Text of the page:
ILLINOIS CENT. R. CO. V. CHICAGO, B. & N. R. 00.
practicable, and especially so where the party can have any error of either court corrected in the ordinary and regular course of judicial proceedings on writ of error or appeal. The prisoner will be remanded, in deference to what appears to us to be the greater weight of judicial authority in this state, but, if desired, an appeal will be at once allowed, and it is to be hoped that both parties and the United States supreme court will co-operate to procure a speedy decision of a case that involves the interests-the all, we may say-of so large a number of Chinese residents, who have been for many years pursuing their peaceful and useful avocations in the laundry businoss in San Francisco, without any serious injury to the city or its citizens, but to the great convenience of many. Let the writ be discharged and the petitioner remanded.
B. & N. R.
(Oircuit Oourt, No D. IllinoiB. January 29,1886.)
REMOVAL OF CAUSE -FEDERAL QUESTION SHOWN. CHARACTER OF QUESTION, HOW
In order to give the circuit court jurisdiction of a case, it must appear from the facts and averments in the record that a federal question is really lLnd substantially involved.
Motion to Dismiss. B. F. Ayer and John N. Jewett, for complainant. Charles M. Osborn, M. D. Hathaway, and Dexter, Herrick If Allen, for defendant. GRESHAM, J., (orally.) The Chicago, Burlington & Northern Railroad Company commenced a proceeding in November last in the circuit court of J 0 Daviess county, under the statutes of Illinois, to condemn part of the right of way which belongs to the Illinois Central Railroad Company. The latter company appeared in the state conrt, and caused the proceeding to be removed to this court on the ground that it involved a federal question. On the same day that the record was filed in this court, the Illinois Central Company filed a bill against the Chicago, Burlington & Northern Company, to enjoin it from further prosecution of its condemnation proceedings, and from interfering in anywise with the complainant's possession and enjoyment of its right of way. A motion was made by the Chicago, Burlington & Northern Company to dismiss this bill for want of jurisdiction. In 1850, congress, by an act, granted lands to the state of Illinois to aid in the construction of designated lines of railway within the state as well as for right of way 200 feet wide. The state, by its leg. islature, accepted this grant for the purposes specified, and subsequently by an act created the Illinois Central Railroad Company, and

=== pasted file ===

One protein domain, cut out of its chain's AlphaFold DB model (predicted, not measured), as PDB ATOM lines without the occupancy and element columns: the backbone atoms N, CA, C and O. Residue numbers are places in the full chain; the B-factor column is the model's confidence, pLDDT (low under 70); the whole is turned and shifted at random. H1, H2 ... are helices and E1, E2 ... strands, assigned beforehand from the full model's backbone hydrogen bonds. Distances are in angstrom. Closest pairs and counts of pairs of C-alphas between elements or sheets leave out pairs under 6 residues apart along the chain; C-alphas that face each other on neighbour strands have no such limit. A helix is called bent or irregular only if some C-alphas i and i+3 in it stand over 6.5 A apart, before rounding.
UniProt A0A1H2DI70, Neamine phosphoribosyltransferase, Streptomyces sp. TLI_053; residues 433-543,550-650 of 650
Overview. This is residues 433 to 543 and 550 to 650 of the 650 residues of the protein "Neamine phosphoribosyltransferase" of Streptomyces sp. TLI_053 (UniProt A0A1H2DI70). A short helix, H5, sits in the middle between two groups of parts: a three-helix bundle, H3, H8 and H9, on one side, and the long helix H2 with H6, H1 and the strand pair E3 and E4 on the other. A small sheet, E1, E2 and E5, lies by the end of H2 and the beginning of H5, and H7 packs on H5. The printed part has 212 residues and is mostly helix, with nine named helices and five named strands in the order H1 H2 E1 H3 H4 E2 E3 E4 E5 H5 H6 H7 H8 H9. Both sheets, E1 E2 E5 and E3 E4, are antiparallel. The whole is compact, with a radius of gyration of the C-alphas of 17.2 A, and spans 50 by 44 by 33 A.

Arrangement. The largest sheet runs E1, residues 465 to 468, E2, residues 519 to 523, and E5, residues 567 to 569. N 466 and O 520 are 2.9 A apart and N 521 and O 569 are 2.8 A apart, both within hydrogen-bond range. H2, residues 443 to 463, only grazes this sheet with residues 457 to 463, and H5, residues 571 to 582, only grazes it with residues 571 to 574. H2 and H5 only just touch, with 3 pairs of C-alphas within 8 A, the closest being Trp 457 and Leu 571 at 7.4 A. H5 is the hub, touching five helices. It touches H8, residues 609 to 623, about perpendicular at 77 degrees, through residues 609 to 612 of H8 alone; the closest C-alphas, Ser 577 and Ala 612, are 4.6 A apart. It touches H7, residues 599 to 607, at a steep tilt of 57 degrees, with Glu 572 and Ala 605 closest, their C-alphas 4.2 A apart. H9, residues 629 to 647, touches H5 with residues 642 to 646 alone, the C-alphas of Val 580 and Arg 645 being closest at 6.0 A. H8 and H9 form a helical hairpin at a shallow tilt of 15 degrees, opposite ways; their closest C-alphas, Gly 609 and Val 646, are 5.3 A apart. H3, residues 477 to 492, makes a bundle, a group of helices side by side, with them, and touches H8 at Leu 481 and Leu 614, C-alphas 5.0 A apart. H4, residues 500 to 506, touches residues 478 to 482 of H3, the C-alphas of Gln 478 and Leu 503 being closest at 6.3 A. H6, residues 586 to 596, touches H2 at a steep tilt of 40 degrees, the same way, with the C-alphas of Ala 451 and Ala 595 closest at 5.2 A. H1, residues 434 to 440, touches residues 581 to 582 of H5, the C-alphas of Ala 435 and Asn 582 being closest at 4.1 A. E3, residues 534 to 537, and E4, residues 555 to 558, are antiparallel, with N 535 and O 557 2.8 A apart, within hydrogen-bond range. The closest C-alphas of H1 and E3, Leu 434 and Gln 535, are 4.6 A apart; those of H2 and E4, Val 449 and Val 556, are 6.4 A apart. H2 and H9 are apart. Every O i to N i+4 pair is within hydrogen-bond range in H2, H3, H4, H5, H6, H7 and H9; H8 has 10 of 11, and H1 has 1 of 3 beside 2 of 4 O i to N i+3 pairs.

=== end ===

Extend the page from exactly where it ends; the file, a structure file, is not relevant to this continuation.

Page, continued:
conferred upon it power to construct the designated lines of railway and operate the same. The lands granted to the state were by the latter granted to the Illinois Central Railroad Company to enable it to construct the lines of railroad as required by the congressional grant. The railroad company accepted the grant, constructed the lines of railway which the grant called for, and has operated them to the present time. In the act of congress making the grant, it was provided that the United States should have the right to transport troops and munitions of war free of charge oyer the roads to be conshould be carried for a compensation to structed, and that the be fixed by congress from time to time. The grant was made for the purpose, in the main, of encouraging settlement, and thus developing the resources of the state and promoting the welfare of the people. It was a grant by the United States to the state on the faith that the latter, as a sovereign, would see that the conditions of the grant were complied with. It was not the intention of congress to provide for the building of lines of railroad within the state of Illinois . which should be perpetually maintained for the benefit of the United States. It is insisted by counsel for the Illinois Central Company, in snpport of the jurisdiction of the court, that the act of congress became a substantial part of the company's charter, and that the company became directly bound to the United States to perform the conditions of the congressional grant; that the company took the land granted for right of way charged with a use or public trust; and that the company holds it protected against the state's right of eminent domain. I do not think this position is tenable. The United States has parted absolutely with its title to these lands. It has no more interest in them than it has in any other land which it has disposed of. Lands owned by the United States within a state, and not held for a public purpose, are subject to the state's right of eminent domain and taxaUon, the same as lands owned and held by individuals. It is only such land as the United States owns and holds within the states, and upon which it maintains public buildings, arsenals, forts, etc., that are exempt from state authority and taxation. The United States does not own or hold the right of way in question in any sense, and it certainly has no such interest in the right of way as denies tCJ the state the right to take it for necessary public uses. U. S. v. Railroad Bridge 00., 6 McLean, 517; Union Pacific Ry. 00. v. Burlington & M. R. R. 00., 3 Fed. Rep. 106. It is true that the Illinois Central Company in its bill avers that. under the act of congress making the grant, its right of way is Dot subject to the state's right of eminent domain; but the mere assertion of the right is not of itself sufficient to confer jurisdiction upon this court. The court must see from the facts and averments in the record that a federal question is really and substantially involved, and no such question is presented in this case.